Following Sudan's revolution over a year ago, a peace agreement has been signed and political changes are taking shape with increasing speed. But attention must be directed to elements that can make or break peace in Sudan, including dealing with past atrocities, centre-periphery relations and the role of the military in nation building. In this eighth part of our series, we explore how Sudan's peace determines the stability in the Red Sea basin.
DRC Constitutional Court fight reveals Kabila-Tshisekedi struggle
Félix Tshisekedi could not find agreement with Jeanine Mabunda and Alexis Thambwe Mwamba on the fate of the judges he appointed to the Constitutional Court.
The meeting organized on 12 October with Félix Tshisekedi, at the initiative of the President of the National Assembly, Jeanine Mabunda, and her colleague from the Senate, Alexis Thambwe Mwamba, around the appointment of three judges to the Constitutional Court did not manage to iron out the differences.
According to our information, the office of the head of state referred the matter to parliament several weeks ago in order to prepare for the swearing-in ceremonies of these magistrates, but received no response.
The three judges were appointed by ordinance by Tshisekedi in July, without consulting the camp of his predecessor Joseph Kabila.
Since then, the Front Commun pour le Changement or FCC (Kabila’s bloc) has continued to denounce these appointments, which it believes were made in violation of the constitution.
Prime Minister Sylvestre Ilunga Ilunkamba, who was supposed to countersign them, was then on the move and represented by a relative of Félix Tshisekedi, the Deputy Prime Minister in charge of the Interior, Gilbert Kankonde.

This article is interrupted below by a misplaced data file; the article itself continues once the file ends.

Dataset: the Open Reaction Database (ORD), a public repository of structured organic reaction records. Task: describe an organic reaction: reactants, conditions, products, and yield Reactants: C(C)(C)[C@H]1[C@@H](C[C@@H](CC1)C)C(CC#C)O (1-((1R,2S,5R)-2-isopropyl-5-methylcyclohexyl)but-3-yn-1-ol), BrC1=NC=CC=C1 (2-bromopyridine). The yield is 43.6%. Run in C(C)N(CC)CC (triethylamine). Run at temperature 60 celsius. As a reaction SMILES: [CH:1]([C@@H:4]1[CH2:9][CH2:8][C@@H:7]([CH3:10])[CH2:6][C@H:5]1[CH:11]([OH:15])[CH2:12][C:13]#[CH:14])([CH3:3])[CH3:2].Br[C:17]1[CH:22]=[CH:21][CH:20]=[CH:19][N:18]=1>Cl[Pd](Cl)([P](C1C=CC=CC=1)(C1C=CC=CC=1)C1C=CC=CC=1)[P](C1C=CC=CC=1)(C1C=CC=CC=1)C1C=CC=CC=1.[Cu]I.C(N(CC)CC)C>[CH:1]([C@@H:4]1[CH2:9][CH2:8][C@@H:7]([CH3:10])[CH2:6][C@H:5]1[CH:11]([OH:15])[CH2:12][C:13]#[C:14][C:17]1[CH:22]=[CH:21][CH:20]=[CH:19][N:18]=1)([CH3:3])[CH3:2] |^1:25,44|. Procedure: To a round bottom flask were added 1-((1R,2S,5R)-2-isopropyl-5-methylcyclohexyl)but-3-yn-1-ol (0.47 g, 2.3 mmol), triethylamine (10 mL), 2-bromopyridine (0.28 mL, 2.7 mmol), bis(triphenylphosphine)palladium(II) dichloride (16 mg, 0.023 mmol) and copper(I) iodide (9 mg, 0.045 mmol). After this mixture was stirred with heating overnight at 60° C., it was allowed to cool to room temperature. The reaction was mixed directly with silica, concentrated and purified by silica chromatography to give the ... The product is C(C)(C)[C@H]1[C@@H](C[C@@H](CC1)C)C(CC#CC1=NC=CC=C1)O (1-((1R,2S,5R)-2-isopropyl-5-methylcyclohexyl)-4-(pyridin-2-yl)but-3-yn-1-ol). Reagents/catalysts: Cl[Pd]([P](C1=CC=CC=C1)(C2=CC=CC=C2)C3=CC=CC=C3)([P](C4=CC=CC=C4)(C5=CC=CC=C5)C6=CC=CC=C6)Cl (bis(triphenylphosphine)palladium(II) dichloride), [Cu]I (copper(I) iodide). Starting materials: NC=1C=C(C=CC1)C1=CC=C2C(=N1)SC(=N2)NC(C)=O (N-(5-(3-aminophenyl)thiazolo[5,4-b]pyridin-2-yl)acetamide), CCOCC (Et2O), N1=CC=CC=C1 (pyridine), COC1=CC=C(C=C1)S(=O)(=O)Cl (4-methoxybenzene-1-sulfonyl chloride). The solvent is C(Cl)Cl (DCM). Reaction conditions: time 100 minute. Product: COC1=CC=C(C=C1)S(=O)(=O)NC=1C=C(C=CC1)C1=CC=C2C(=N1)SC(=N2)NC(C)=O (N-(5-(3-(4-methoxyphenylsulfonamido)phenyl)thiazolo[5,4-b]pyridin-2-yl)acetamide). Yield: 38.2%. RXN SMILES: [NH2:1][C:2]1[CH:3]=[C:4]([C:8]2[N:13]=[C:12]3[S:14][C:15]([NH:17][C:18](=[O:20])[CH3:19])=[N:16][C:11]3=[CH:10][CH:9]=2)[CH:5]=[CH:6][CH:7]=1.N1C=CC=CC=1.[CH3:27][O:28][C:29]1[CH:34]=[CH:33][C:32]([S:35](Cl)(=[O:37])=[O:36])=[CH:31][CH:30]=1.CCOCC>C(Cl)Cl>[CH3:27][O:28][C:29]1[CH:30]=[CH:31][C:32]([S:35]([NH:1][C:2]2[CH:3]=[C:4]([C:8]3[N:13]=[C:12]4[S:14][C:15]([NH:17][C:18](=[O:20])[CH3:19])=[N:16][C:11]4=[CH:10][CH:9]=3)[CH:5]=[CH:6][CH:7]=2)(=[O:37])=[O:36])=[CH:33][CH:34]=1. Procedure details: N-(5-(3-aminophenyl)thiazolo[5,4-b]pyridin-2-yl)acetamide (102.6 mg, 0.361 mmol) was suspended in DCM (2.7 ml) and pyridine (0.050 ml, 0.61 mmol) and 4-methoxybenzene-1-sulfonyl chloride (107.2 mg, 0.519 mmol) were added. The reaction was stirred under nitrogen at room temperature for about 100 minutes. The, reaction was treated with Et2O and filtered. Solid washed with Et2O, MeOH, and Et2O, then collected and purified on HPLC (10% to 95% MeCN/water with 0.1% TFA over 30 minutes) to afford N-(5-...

Two Constitutional Court judges appointed by the head of state to the Court of Cassation are also challenging their departure.
Sources inside Félix Tshisekedi’s entourage blame Nehemiah Mwilanya, the coordinator of the FCC, as well as Jeanine Mabunda and Alexis Thambwe Mwamba, for forming a bloc of “radicals” that would block the FCC-Cach (Cape for Change) coalition, or even the application of recent orders issued by the president.
Those close to the Head of State say that the possibility of keeping Nehemiah Mwilanya away from the decision-making spheres at the FCC is being studied at the Palace.
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This is in order to neutralize the personalities judged to be ‘radical’ in the entourage of Tshisekedi and Kabila.
Jean Marc Kabund-a-Kabund, Augustin Kabuya and Emmanuel Ramazani Shadary were thus excluded from the new committee monitoring the agreement between the FCC and the Cach, composed of four negotiators for each camp.
Determined to push through his orders, Felix Tshisekedi secured the support of the judiciary by receiving the office of the Superior Council of the Judiciary on October 14, on the eve of the new judicial year.
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This body discussed with the president the reforms to be carried out in order to be able to guarantee its independence, such as the procedural rules relating to the immunity of MPs and members of the government.
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